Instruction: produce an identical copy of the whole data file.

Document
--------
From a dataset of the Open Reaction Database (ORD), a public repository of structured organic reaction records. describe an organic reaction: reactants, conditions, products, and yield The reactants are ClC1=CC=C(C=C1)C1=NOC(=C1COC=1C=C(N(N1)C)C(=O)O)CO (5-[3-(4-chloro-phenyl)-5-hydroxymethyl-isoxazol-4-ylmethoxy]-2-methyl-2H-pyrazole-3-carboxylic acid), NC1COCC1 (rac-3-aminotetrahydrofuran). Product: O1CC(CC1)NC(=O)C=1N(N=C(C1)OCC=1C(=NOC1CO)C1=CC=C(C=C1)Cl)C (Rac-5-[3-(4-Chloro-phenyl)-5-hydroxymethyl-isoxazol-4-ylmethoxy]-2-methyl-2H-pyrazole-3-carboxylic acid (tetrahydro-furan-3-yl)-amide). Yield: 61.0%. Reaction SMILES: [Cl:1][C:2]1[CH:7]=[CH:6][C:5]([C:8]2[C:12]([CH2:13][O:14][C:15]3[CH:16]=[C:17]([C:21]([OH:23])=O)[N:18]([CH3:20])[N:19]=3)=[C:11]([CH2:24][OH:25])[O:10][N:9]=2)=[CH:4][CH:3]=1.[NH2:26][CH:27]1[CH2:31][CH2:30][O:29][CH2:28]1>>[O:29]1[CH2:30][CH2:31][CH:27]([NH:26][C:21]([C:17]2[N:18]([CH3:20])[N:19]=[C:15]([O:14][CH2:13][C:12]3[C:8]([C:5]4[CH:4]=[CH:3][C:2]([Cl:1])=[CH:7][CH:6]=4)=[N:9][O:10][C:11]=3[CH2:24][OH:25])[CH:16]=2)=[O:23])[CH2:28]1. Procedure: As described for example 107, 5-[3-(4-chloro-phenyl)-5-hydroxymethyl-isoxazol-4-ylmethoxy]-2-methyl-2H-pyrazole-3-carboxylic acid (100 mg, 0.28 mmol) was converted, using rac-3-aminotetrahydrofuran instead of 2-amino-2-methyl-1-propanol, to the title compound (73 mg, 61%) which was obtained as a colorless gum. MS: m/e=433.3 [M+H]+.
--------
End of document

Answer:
From a dataset of the Open Reaction Database (ORD), a public repository of structured organic reaction records. describe an organic reaction: reactants, conditions, products, and yield The reactants are ClC1=CC=C(C=C1)C1=NOC(=C1COC=1C=C(N(N1)C)C(=O)O)CO (5-[3-(4-chloro-phenyl)-5-hydroxymethyl-isoxazol-4-ylmethoxy]-2-methyl-2H-pyrazole-3-carboxylic acid), NC1COCC1 (rac-3-aminotetrahydrofuran). Product: O1CC(CC1)NC(=O)C=1N(N=C(C1)OCC=1C(=NOC1CO)C1=CC=C(C=C1)Cl)C (Rac-5-[3-(4-Chloro-phenyl)-5-hydroxymethyl-isoxazol-4-ylmethoxy]-2-methyl-2H-pyrazole-3-carboxylic acid (tetrahydro-furan-3-yl)-amide). Yield: 61.0%. Reaction SMILES: [Cl:1][C:2]1[CH:7]=[CH:6][C:5]([C:8]2[C:12]([CH2:13][O:14][C:15]3[CH:16]=[C:17]([C:21]([OH:23])=O)[N:18]([CH3:20])[N:19]=3)=[C:11]([CH2:24][OH:25])[O:10][N:9]=2)=[CH:4][CH:3]=1.[NH2:26][CH:27]1[CH2:31][CH2:30][O:29][CH2:28]1>>[O:29]1[CH2:30][CH2:31][CH:27]([NH:26][C:21]([C:17]2[N:18]([CH3:20])[N:19]=[C:15]([O:14][CH2:13][C:12]3[C:8]([C:5]4[CH:4]=[CH:3][C:2]([Cl:1])=[CH:7][CH:6]=4)=[N:9][O:10][C:11]=3[CH2:24][OH:25])[CH:16]=2)=[O:23])[CH2:28]1. Procedure: As described for example 107, 5-[3-(4-chloro-phenyl)-5-hydroxymethyl-isoxazol-4-ylmethoxy]-2-methyl-2H-pyrazole-3-carboxylic acid (100 mg, 0.28 mmol) was converted, using rac-3-aminotetrahydrofuran instead of 2-amino-2-methyl-1-propanol, to the title compound (73 mg, 61%) which was obtained as a colorless gum. MS: m/e=433.3 [M+H]+.